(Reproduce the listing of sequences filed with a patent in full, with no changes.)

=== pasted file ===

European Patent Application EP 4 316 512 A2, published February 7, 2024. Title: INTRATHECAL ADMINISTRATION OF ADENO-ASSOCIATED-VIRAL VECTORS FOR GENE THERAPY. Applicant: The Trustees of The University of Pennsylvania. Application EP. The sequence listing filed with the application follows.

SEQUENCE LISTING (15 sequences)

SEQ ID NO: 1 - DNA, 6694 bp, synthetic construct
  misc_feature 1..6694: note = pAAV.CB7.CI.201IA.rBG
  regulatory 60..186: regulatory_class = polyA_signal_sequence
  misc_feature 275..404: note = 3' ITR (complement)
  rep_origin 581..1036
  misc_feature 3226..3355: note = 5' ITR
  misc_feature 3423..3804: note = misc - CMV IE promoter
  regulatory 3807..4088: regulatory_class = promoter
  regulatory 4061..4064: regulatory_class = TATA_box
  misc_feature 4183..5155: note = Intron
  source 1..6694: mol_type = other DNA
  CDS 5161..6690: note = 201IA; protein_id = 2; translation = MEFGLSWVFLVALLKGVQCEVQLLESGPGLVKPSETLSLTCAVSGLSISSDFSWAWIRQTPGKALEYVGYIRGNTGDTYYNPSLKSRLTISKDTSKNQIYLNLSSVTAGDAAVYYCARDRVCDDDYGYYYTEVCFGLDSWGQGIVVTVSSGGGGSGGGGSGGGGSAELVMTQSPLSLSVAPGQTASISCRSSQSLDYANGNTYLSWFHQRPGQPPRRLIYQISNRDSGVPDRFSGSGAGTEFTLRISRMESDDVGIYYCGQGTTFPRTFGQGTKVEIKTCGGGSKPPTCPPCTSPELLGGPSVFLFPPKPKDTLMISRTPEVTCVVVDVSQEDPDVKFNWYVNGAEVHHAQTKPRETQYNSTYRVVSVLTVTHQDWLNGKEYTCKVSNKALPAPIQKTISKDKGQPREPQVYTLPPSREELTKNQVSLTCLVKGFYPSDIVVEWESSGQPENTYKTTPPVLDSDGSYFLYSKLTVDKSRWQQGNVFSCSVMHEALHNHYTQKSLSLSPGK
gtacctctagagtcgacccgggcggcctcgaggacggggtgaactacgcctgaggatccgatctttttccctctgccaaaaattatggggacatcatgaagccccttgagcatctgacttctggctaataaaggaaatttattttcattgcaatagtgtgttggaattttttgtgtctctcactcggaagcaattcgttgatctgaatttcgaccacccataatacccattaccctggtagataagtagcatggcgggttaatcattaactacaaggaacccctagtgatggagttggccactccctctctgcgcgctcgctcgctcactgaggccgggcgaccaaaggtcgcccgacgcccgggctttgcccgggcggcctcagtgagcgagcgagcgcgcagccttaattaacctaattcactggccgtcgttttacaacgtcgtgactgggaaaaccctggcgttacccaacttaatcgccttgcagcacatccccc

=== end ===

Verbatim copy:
European Patent Application EP 4 316 512 A2, published February 7, 2024. Title: INTRATHECAL ADMINISTRATION OF ADENO-ASSOCIATED-VIRAL VECTORS FOR GENE THERAPY. Applicant: The Trustees of The University of Pennsylvania. Application EP. The sequence listing filed with the application follows.

SEQUENCE LISTING (15 sequences)

SEQ ID NO: 1 - DNA, 6694 bp, synthetic construct
  misc_feature 1..6694: note = pAAV.CB7.CI.201IA.rBG
  regulatory 60..186: regulatory_class = polyA_signal_sequence
  misc_feature 275..404: note = 3' ITR (complement)
  rep_origin 581..1036
  misc_feature 3226..3355: note = 5' ITR
  misc_feature 3423..3804: note = misc - CMV IE promoter
  regulatory 3807..4088: regulatory_class = promoter
  regulatory 4061..4064: regulatory_class = TATA_box
  misc_feature 4183..5155: note = Intron
  source 1..6694: mol_type = other DNA
  CDS 5161..6690: note = 201IA; protein_id = 2; translation = MEFGLSWVFLVALLKGVQCEVQLLESGPGLVKPSETLSLTCAVSGLSISSDFSWAWIRQTPGKALEYVGYIRGNTGDTYYNPSLKSRLTISKDTSKNQIYLNLSSVTAGDAAVYYCARDRVCDDDYGYYYTEVCFGLDSWGQGIVVTVSSGGGGSGGGGSGGGGSAELVMTQSPLSLSVAPGQTASISCRSSQSLDYANGNTYLSWFHQRPGQPPRRLIYQISNRDSGVPDRFSGSGAGTEFTLRISRMESDDVGIYYCGQGTTFPRTFGQGTKVEIKTCGGGSKPPTCPPCTSPELLGGPSVFLFPPKPKDTLMISRTPEVTCVVVDVSQEDPDVKFNWYVNGAEVHHAQTKPRETQYNSTYRVVSVLTVTHQDWLNGKEYTCKVSNKALPAPIQKTISKDKGQPREPQVYTLPPSREELTKNQVSLTCLVKGFYPSDIVVEWESSGQPENTYKTTPPVLDSDGSYFLYSKLTVDKSRWQQGNVFSCSVMHEALHNHYTQKSLSLSPGK
gtacctctagagtcgacccgggcggcctcgaggacggggtgaactacgcctgaggatccgatctttttccctctgccaaaaattatggggacatcatgaagccccttgagcatctgacttctggctaataaaggaaatttattttcattgcaatagtgtgttggaattttttgtgtctctcactcggaagcaattcgttgatctgaatttcgaccacccataatacccattaccctggtagataagtagcatggcgggttaatcattaactacaaggaacccctagtgatggagttggccactccctctctgcgcgctcgctcgctcactgaggccgggcgaccaaaggtcgcccgacgcccgggctttgcccgggcggcctcagtgagcgagcgagcgcgcagccttaattaacctaattcactggccgtcgttttacaacgtcgtgactgggaaaaccctggcgttacccaacttaatcgccttgcagcacatccccc